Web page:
Tim Benz: Feel no shame; wallow in Antonio Brown’s self-imposed misfortune | TribLIVE.com
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Tim Benz: Feel no shame; wallow in Antonio Brown’s self-imposed misfortune

Tim Benz
New England Patriots wide receiver Antonio Brown puts on his shoes during practice Sept. 18, 2019, in Foxborough, Mass.

This was too easy. I almost feel guilty about playing the “I told you so” card.


Yeah, predicting Antonio Brown’s self-created demise in New England wasn’t exactly a stroke of genius. Especially based on how his tenures in Oakland and Pittsburgh ended.

Plus, as I wrote, technically, Brown’s time with the Patriots went better than it did with the Raiders. At least he got into a game and scored.

Behold. Video proof.

Screen-shot that for evidence. Because the NFL may try to destroy the video.

They have some experience in that area, you know.

The internet’s reaction to Brown’s release from New England was spectacular.

Am I wallowing in Brown’s misfortune?

Yes. Yes, I am.

Do I feel guilty for doing so? No, absolutely not. Because is it really misfortune when the reasons for Brown’s collapse are completely self-inflicted?

I don’t care if 2019 turns out to be a rotten season in Pittsburgh. Any disappointment I may feel will be largely offset by my joy of seeing Brown implode.

Even if the Steelers go 0-16.

OK, 1-15. They do play the Dolphins, after all.

Let’s take the recent allegations of sexual misconduct against Brown out of the discussion. Let the legal proceedings determine his guilt or innocence.

But the alleged menacing texts sent by Brown to one of the women lobbing the allegations against the wide receiver are what got him cut by New England. That’s reason enough to have some level of schadenfreude, watching someone get something they deserve.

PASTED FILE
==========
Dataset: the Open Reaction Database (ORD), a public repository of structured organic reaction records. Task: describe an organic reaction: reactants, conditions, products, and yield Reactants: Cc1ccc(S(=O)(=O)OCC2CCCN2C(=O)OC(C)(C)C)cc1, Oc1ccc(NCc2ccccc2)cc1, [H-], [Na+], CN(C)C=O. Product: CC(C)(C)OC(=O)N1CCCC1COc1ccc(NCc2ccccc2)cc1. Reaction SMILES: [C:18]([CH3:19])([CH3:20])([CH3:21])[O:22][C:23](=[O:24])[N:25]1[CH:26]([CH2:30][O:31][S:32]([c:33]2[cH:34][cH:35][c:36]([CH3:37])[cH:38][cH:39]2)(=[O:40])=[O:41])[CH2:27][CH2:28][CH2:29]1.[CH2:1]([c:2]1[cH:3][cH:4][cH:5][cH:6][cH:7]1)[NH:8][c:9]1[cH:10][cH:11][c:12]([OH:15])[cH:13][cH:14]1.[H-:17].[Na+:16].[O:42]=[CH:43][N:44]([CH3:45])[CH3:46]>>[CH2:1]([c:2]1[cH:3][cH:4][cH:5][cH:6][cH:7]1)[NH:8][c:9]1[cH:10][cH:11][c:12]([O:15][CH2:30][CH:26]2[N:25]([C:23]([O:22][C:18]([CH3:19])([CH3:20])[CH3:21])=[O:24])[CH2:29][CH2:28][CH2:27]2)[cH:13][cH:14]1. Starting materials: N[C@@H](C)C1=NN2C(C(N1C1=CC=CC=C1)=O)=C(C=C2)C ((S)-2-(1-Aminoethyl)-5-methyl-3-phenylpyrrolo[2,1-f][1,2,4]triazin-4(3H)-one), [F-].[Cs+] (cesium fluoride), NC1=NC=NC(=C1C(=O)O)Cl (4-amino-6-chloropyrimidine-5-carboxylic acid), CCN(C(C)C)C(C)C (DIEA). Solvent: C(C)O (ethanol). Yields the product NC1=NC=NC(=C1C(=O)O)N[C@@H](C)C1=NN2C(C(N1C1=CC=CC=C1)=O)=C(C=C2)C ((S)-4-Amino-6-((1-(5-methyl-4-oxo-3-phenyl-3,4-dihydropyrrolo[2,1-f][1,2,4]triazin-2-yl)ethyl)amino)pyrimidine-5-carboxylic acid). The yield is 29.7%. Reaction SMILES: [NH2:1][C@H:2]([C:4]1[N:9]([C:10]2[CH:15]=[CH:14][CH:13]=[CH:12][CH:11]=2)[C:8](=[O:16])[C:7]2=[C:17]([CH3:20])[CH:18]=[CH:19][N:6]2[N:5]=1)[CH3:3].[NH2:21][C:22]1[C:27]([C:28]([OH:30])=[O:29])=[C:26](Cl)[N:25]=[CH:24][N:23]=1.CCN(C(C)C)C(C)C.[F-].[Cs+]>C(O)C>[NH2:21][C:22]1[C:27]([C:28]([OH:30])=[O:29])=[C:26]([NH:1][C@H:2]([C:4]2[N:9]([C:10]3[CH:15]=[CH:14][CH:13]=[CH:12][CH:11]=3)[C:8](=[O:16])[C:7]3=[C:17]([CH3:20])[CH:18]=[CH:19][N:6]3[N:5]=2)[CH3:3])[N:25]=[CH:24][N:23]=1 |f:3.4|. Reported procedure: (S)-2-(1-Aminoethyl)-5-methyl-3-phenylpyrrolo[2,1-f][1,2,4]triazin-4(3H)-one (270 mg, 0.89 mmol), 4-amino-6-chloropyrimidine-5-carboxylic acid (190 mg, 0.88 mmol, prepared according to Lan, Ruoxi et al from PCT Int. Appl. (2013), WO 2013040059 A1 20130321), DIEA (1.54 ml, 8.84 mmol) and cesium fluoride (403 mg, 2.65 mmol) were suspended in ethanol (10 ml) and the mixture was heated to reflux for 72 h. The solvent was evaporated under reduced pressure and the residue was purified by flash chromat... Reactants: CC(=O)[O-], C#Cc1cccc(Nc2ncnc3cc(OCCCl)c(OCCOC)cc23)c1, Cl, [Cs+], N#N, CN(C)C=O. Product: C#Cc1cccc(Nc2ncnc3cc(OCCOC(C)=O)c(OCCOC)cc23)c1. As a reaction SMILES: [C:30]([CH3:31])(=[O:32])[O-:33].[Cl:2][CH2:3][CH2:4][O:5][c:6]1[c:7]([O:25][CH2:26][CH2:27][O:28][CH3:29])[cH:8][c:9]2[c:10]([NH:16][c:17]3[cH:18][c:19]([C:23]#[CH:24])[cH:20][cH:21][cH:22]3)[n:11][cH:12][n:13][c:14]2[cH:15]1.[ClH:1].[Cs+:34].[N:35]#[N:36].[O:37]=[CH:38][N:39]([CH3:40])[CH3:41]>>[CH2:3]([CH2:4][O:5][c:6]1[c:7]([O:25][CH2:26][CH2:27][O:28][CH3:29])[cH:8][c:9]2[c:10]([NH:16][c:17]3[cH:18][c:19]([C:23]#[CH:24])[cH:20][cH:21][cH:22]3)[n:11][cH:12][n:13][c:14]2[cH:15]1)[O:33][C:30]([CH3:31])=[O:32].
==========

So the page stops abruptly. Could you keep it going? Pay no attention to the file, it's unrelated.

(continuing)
Some say Brown is mentally ill or unstable. He could be.

Some say Brown is suffering from CTE. Maybe he is.

I’m not going to pretend to know. If Brown wants to seek help to gain answers to those questions, good. I hope that, by now, someone has made that suggestion to him.

Until then, all I do know is that Brown has done nothing but repeatedly portray himself as a loathsome, arrogant, irresponsible jerk.

Foxborough is deemed to be the last bastion of professionalism in the NFL. Its reputation is that of a rare oasis for structure and discipline put forth by the head coach and willingly embraced by the players.

If you go there damaged, you come out fixed. And usually with rings.

Yet not even the Patriots could fix Brown. His personality is one of irreparable narcissism that renders him utterly uncoachable and unemployable.

Will someone else sign Brown? Probably. Eventually a contender will lose a good wide receiver to injury. The team will get desperate. Brown will insist he has been rehabilitated. And he’ll get signed.

If the NFL allows it. That’s not a given.

Maybe A.B. will wind up in the XFL and say “he won.” Why not? That’s essentially what Le’Veon Bell did this week when discussing his surprisingly undervalued signing with the New York Jets.

Until that happens, though, I’ll be interested to see how Brown will handle his biggest challenge to date — irrelevance.

Tim Benz is a Tribune-Review staff writer. You can contact Tim at [email protected] or via Twitter. All tweets could be reposted. All emails are subject to publication unless specified otherwise.

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